December 12, 2012
Women Smokers Are Twice As Likely To Die Of Sudden Cardiac Death Than Non-Smokers
Lawrence LeBlond for redOrbit.com - Your Universe Online
Everyone knows that smoking is bad for their health. Studies have shown that even moderate to light smokers are taking a huge risk by lighting up. Now, a new study tracking the health of 101,000 US nurses In the Nurses´ Health Study over three decades further shows that smoking is deadly.
The study, published in the American Heart Association´s (AHA) journal Circulation: Arrhythmia & Electrophysiology, has found that smoking more than doubles a woman´s risk of sudden cardiac death. And even those who smoke only one cigarette a day are nearly twice as likely to die. Those who are long-term smokers are at the greatest risk, but those who can quit can reduce the risk significantly over time.
Sudden cardiac death is the leading cause of heart-related deaths in the US and is responsible for up to 400,000 deaths every year.
“Cigarette smoking is a known risk factor for sudden cardiac death, but until now, we didn't know how the quantity and duration of smoking effected the risk among apparently healthy women, nor did we have long-term follow-up,” said study lead author Roopinder K. Sandhu, MD, MPH, a cardiac electrophysiologist at the University of Alberta´s Mazankowski Heart Institute.
Most of the participants in the study were white, and all were between 30 and 55 at the start of the study. On average, those who smoked reported that they started the habit in their late teens. During the course of the thirty-year study, 351 participants died of sudden cardiac death.
In women under 35 who die of sudden cardiac death, the association is more often than not linked to family medical history. But in older women, such as those in the study, sudden cardiac death is more readily attributable to factors such as smoking. In the 351 sudden cardiac deaths in the study, 75 were among current smokers, 148 were among recent or past smokers and 128 were non-smokers.
After taking other heart risk factors into account, such as high blood pressure, high cholesterol and family history of heart disease, Sandhu and colleagues found the women who smoked were more than twice as likely to die suddenly as those who never smoked. And for every five years of continued smoking, that risk rose 8 percent. Even those who smoked less than 14 cigarettes per day had a nearly two-fold increase in risk of sudden cardiac death.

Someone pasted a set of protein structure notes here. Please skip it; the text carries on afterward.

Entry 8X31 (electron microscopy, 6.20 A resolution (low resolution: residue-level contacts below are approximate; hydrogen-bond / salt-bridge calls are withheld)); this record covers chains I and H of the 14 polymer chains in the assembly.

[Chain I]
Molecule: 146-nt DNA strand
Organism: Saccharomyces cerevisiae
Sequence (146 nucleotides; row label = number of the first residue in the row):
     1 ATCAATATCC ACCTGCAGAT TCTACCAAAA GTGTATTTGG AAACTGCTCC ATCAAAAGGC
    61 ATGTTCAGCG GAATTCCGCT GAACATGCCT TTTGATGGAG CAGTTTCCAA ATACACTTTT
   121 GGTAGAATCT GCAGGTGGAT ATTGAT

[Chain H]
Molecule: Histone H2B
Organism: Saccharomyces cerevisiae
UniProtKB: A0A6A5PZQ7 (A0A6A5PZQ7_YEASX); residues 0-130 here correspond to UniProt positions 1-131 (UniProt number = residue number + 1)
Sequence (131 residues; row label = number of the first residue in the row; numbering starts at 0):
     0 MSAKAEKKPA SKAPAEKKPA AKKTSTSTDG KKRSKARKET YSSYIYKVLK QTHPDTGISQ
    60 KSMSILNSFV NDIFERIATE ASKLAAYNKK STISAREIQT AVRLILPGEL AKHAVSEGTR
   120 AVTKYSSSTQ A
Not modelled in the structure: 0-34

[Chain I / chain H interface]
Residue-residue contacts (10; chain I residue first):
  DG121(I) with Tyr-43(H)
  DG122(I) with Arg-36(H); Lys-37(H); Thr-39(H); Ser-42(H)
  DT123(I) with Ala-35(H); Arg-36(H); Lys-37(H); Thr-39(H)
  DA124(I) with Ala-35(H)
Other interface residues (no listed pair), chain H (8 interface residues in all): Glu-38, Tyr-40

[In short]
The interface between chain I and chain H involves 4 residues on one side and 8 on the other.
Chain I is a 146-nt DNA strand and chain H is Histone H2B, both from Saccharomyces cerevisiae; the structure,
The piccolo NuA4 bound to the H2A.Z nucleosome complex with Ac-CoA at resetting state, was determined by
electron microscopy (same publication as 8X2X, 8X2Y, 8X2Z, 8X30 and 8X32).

The women who see the biggest benefit are those who quit smoking and remain smoke-free for 20 years, with risk of sudden cardiac death falling to that of someone who never smoked.
“What this study really tells women is how important it is to stop smoking. The benefits in terms of sudden cardiac death reduction are there for all women, not just those with established heart disease,” said Sandhu. “It can be difficult to quit. It needs to be a long-term goal. It's not always easily achievable and it may take more than one attempt.”
“This study shows that smoking just a couple of cigarettes a day could still seriously affect your future health,” Ellen Mason, senior cardiac nurse at the British Heart Foundation, told the BBC´s Michelle Roberts in an interview. “As we approach the New Year, many of us will be making resolutions and giving up smoking will be top of the list for lots of people.”
“If you're thinking of quitting and need a nudge, this research adds to the wealth of evidence that stopping smoking is the single best thing you can do for your heart health,” noted Mason.
The evidence is supported by a recent study in The Lancet of 1.2 million women that found those who gave up smoking by the age of 30 would almost completely avoid the risks of dying early from tobacco-related diseases.
“This is an important study because it links smoking to sudden cardiac death in those unfortunate women who don´t make it to the hospital,” Nieca Goldberg, MD, medical director of the women's heart program at New York University´s (NYU) Langone Medical Center, told WebMD´s Jennifer Warner.
“The study shows that even modest levels of smoking can increase the risk of sudden cardiac death,” added Goldberg, a spokesperson for the American Heart Association. “People should know that just one cigarette is too much.”
Nicotine is believed to have some immediate effects that can lead to life-threatening irregular heartbeats and sudden cardiac death. And cigarette smoke is known to cause scarring of the heart tissue. This effect can persist for long after a person quits smoking and is a contributor to the risk of sudden cardiac death.
“Cigarette smoking is an important modifiable risk factor for sudden cardiac death for women both with and without heart disease,” Sandhu said. “Women shouldn´t wait until the development of heart disease to quit.”